Ten sound recordings with cultural, historical and aesthetic significance have been added to Sounds of Australia for 2021.
In this excerpt from a 1982 interview with his son-in-law Bill Gray, Jack O’Hagan talks about the start of his songwriting career, penning his first song with pianist and composer Henri Penn in 191
This jingle for Gilbey's Gin was composed by Jack O'Hagan in the 1940s or 50s.
This week marks 120 years since the birth of Australian singer-songwriter Jack O'Hagan, who wrote over 600 songs including 'Along The Road To Gundagai' and 'Our Don Bradman'.
In his only filmed performance, broadcaster, singer, composer and performing artist Jack O’Hagan recites his most famous composition 'Along the Road to Gundagai’ (1922).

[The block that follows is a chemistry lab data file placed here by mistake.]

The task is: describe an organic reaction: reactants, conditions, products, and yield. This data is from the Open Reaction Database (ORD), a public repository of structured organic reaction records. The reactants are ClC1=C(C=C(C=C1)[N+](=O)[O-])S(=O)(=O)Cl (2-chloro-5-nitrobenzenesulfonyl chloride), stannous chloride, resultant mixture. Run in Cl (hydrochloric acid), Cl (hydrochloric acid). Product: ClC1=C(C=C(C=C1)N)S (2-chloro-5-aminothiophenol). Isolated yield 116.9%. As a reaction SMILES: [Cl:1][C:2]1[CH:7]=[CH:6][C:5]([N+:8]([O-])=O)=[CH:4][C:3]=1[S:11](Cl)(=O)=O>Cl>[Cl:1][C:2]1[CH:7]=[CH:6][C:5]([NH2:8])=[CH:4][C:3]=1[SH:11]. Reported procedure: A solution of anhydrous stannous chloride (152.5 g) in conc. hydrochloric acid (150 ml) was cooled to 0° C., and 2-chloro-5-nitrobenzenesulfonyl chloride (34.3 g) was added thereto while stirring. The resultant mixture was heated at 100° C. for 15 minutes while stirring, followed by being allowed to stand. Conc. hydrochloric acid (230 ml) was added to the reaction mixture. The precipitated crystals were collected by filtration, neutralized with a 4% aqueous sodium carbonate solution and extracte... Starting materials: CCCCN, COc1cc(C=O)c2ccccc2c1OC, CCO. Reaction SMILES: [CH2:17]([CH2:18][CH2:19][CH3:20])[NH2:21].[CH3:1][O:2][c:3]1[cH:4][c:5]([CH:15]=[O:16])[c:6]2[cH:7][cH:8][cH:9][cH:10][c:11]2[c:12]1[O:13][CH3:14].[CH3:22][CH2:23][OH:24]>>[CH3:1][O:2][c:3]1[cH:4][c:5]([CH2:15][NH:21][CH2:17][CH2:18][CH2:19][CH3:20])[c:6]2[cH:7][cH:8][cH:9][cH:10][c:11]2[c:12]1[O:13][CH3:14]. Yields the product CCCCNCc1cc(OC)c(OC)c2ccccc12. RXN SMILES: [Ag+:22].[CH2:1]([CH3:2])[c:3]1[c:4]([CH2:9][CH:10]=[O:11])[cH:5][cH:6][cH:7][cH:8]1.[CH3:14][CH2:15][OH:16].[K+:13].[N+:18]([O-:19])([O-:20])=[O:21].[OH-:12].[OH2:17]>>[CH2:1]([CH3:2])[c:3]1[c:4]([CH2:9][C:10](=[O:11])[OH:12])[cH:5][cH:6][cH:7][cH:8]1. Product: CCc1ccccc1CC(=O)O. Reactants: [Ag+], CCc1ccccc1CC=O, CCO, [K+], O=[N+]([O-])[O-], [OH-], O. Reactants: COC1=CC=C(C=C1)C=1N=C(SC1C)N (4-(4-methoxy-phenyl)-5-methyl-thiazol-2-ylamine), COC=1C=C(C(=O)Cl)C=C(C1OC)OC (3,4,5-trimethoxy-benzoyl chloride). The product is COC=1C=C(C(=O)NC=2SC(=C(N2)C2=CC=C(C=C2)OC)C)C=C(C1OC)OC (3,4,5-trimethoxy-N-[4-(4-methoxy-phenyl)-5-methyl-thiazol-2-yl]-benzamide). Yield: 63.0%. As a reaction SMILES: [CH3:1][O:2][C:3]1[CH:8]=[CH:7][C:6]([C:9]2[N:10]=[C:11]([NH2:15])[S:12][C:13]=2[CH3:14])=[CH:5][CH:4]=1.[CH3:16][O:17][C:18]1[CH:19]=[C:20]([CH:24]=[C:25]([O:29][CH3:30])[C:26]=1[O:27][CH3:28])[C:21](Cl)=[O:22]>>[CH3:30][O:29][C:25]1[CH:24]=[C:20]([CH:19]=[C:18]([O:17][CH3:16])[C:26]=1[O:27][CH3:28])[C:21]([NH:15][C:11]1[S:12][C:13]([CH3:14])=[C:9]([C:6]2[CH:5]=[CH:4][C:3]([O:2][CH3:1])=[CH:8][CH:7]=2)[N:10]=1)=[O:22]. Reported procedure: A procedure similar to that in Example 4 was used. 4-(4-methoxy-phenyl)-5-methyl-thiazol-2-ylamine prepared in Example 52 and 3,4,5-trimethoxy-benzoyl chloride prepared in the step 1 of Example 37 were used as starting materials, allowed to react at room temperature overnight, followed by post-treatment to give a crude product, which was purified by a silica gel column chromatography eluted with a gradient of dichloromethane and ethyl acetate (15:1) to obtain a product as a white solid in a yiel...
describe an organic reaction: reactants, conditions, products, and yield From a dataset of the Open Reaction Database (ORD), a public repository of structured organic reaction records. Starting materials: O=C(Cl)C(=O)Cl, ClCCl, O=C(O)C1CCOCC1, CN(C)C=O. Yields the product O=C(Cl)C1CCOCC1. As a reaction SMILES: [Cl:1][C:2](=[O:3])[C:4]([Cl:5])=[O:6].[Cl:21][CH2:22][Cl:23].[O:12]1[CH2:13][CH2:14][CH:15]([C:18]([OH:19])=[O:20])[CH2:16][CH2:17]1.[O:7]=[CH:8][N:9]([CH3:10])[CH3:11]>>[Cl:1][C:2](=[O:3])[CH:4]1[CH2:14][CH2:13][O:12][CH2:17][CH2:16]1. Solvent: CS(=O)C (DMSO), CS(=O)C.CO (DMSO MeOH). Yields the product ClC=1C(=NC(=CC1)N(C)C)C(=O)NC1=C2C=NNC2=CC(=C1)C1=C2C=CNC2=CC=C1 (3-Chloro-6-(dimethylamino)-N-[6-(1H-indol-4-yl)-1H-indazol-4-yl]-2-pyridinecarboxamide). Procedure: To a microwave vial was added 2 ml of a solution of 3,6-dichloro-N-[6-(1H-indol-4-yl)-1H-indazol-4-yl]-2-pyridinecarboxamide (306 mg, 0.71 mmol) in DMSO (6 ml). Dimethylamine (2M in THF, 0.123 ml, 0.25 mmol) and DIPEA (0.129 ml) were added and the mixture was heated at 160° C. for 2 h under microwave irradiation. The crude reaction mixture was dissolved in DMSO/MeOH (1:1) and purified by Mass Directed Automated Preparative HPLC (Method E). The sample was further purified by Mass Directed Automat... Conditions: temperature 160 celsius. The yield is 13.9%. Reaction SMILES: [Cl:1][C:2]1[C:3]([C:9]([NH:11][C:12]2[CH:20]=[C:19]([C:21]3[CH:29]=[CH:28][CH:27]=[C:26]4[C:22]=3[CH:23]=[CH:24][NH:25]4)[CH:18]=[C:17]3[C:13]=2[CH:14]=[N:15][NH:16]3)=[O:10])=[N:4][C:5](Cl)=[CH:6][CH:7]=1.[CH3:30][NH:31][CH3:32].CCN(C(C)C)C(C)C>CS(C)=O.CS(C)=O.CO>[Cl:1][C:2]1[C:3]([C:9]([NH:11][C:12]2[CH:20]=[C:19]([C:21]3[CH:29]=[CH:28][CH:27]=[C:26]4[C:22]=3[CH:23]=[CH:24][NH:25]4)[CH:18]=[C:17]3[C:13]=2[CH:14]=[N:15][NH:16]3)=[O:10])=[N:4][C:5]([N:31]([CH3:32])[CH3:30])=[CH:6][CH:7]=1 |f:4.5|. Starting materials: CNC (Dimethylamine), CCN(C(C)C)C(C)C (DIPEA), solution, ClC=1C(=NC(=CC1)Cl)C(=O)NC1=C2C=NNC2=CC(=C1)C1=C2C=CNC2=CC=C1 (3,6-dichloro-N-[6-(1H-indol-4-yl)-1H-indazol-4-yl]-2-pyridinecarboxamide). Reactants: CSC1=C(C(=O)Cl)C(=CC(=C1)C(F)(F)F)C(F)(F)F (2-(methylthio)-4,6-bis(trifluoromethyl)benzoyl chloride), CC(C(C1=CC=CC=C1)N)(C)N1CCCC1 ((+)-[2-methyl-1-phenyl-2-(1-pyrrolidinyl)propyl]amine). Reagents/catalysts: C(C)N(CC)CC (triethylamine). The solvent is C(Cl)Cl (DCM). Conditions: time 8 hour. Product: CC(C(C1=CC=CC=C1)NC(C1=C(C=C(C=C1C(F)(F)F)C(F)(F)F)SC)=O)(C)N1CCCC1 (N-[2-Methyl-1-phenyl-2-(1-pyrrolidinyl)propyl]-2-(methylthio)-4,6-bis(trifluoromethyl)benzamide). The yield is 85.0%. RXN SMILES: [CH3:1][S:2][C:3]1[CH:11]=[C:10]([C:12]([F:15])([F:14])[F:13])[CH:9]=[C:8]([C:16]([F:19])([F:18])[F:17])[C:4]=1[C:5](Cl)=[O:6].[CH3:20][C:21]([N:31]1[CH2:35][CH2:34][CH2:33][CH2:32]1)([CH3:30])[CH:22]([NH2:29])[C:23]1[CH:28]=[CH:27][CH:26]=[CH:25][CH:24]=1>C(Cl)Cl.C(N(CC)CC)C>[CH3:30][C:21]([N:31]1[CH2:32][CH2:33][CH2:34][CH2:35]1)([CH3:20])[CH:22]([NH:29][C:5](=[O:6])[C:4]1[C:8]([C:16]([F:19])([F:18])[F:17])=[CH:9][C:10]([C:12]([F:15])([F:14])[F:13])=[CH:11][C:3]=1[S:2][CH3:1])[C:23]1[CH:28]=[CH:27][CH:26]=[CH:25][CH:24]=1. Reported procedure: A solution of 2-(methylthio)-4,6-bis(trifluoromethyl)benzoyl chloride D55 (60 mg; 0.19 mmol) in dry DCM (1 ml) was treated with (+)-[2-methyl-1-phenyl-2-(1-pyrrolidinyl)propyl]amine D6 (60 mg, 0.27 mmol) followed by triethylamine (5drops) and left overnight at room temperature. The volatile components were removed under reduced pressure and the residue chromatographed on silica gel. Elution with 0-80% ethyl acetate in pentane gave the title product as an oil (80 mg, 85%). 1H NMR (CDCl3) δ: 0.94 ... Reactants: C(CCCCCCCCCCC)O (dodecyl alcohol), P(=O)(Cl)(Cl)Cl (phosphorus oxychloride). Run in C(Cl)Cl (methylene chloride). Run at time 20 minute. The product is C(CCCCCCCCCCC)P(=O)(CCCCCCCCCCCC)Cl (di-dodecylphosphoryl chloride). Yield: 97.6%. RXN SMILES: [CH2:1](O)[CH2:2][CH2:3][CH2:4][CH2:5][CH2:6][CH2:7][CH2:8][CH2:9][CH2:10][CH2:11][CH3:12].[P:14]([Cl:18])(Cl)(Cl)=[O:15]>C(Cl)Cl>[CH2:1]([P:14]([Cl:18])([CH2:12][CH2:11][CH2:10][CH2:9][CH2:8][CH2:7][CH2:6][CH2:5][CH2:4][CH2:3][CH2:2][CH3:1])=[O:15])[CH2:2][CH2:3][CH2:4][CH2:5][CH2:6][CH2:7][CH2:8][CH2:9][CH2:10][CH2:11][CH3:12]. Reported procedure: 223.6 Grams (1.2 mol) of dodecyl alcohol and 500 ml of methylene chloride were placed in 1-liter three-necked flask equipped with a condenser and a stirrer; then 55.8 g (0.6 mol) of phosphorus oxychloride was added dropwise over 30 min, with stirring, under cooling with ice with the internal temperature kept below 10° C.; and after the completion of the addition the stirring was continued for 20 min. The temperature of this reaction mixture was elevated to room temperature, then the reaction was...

Jack O’Hagan’s most famous song, 'Along the Road to Gundagai', was written in 1921, and featured in J&N Tait’s pantomime Aladdin at the King’s Theatre, Melbourne, in December 1922.
A 1930s song about female aviator Amy Johnson, written by Jack O'Hagan and sung by Bob Molyneux.
'After the Dawn' was one of Jack O’Hagan’s most popular early compositions.
Jack O’Hagan’s ‘That Old Bush Shanty of Mine’ was first recorded by British baritone Billy Desmond for Aco in 1925, with subsequent recordings by Donn Reynolds and His Westerners, Doug Owen, Alan F
Jack O’Hagan began broadcasting with the Melbourne radio station 3AR in the 1920s, and later regularly appeared on 3LO, 3AW and 3DB.